On February 5, 2023, New York City Police Department (NYPD) Officer Chris Tansey, animal liaison for the 48th Precinct in the Bronx, alerted the ASPCA Humane Law Enforcement team about a pet owner involved in a domestic violence situation who wanted to relinquish two puppies from her residence because she feared for their safety.
“The owner had these puppies and realized they might not be in the best environment,” says Paul Mayr, Law Enforcement Liaison for the ASPCA. “But she wanted assurance they’d get a chance at a good home, lasik surgery so Chris contacted me to see if we could help.”
A precinct officer who works with Officer Tansey told the pups’ owner about the ASPCA’s partnership with the NYPD. She agreed to surrender the male (later named Dill) and female (later named Pickle), who were both a month-and-a-half old.
“It was important for us to get the dogs out of what could have been a potentially dangerous situation,” says Officer Tansey. “The link between domestic violence and animal abuse is well documented. Giving these pups a chance at a new, stable home was the right choice.”
The Link Between Animal Abuse and Domestic Violence
A 2020 study by the National Institutes of Health found that “violence towards animals and violence towards people are often interconnected problems, and violence towards animals is a strong predictor that the abuser may inflict violence on people.”
Other sources have shown that up to 71 percent of battered women said their partners harmed, killed or threatened pets.
In 2013, the ASPCA partnered with the Urban Resource Institute’s People and Animals Living Safely Program (URI-PALS) to develop ways to help domestic violence survivors and their pets stay together, instead of leaving pets at home or relinquishing them to a shelter.
The partnership between the ASPCA and URI is imperative to the work
of our Humane Law Enforcement team, which has received 155 domestic violence case referrals since 2015, helping the same number of survivors and 267 of their pets through June 30, 2023.
Fostering the Pups
Chaquita Smith and her husband, Tauron Warren—both employed by the ASPCA for nearly 10 years—decided to foster the pair of pups. Chaquita says they were motivated to foster after their family’s 15-year-old pit bull, Tazz, died last New Year’s Eve.
“We’ve never fostered or adopted from the ASPCA, but we wanted to bring some joy back into our home,” says Chaquita, an Integrated Care Assistant who looks after animals in the ASPCA Adoption Center.
Tauron first noticed Dill and Pickle during his rounds on the overnight shift.
“Pickle caught my eye first,” says Tauron, Senior Custodian. “She would sit at the door of her kennel like she was waiting for me.”
Chaquita says she didn’t want to separate the pups because they were well-behaved and got along well together.
“We fostered them for a week before deciding to adopt them,” says Chaquita. “My son and nephew, both 20, live with us, and fell in love with the pups immediately.”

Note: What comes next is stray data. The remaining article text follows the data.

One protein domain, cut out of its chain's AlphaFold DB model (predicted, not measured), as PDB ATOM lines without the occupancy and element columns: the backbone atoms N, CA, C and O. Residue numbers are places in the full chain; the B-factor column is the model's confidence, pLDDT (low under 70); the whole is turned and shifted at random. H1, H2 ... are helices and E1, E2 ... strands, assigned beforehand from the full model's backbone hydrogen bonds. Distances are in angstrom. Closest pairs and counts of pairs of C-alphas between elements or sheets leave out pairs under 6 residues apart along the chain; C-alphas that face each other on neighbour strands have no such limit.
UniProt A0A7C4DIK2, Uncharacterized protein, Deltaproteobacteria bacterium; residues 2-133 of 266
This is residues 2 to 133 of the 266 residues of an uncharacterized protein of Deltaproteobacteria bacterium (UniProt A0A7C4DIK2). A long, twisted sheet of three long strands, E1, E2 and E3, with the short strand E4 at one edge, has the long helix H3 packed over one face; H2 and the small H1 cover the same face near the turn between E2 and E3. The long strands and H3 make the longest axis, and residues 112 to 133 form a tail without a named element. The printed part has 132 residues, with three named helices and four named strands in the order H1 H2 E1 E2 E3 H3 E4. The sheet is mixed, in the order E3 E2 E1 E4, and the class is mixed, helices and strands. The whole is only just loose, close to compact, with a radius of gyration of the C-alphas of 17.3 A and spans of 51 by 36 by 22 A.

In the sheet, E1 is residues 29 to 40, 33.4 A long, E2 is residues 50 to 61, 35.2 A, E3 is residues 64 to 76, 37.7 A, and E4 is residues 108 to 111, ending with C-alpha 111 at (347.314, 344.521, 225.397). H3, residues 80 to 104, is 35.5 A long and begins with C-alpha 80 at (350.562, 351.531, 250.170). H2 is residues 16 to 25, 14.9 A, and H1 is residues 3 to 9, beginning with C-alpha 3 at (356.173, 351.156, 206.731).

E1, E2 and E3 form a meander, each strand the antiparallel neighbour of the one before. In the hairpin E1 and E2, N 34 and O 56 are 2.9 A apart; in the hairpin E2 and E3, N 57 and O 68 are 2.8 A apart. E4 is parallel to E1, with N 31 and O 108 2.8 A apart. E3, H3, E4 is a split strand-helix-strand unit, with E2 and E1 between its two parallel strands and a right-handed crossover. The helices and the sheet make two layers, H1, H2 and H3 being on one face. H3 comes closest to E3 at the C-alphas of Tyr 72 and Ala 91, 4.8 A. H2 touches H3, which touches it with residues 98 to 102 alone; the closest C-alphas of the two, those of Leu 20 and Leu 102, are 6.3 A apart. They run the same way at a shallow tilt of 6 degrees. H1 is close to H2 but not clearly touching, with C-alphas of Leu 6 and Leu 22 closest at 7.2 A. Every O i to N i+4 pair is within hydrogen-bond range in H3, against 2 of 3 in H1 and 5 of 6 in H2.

The dogs adjusted quickly to their new home.
“When we brought the dogs home, it was as if they knew they were supposed to be here,” says Chaquita. “Right away, they made themselves comfortable on the couch.”
Prospering in Their New Pad
Pickle and Dill were renamed Winnie and Pooh. Winnie the Pooh is one of Chaquita’s favorite cartoon characters, and she has a tattoo of him on her wrist. It’s also Tauron’s nickname.
“They are thriving and have taken over the entire house,” Chaquita says. “I no longer have a husband, because Winnie has stolen his heart.”
Meanwhile, Pooh is quite attached to Chaquita.
“He loves to watch TV with me and enjoys sweet potatoes and peanut butter,” she says. “They both have amazing appetites; Pooh is 52 lb. now and Winnie is 47.”
At home, Winnie is the feistier of the two.
“She bullies her brother out of his toys and is the first one to get into mischief,” Chaquita says. “Pooh is a Mama’s boy and follows me wherever I go. He’s very laid back in the house.”
But when they get outside, their personalities change.
“Pooh is more confident and wants to interact with every dog he sees,” says Chaquita. “Winnie hesitates, then follows her brother’s lead.”
“Exactly What We Needed”
Tauron, who gets home from work around 9 AM, handles morning feedings and takes the dogs for their walk in a local park. Chaquita’s son, Torrian, and nephew, Fajawn, also pitch in. Chaquita gets home from work at 6 PM.
“There is no time to relax because they’re excited to see me,” she says. “We enjoy playtime with some enrichment and keep them busy until we go out for their last walk, usually around 8 PM.”
Both pups are housetrained, know how to sit and understand “outside,” which is their favorite word.
“We cannot express the happiness Winnie and Pooh have brought to our family,” Chaquita says. “These two little ones were exactly what we needed.”
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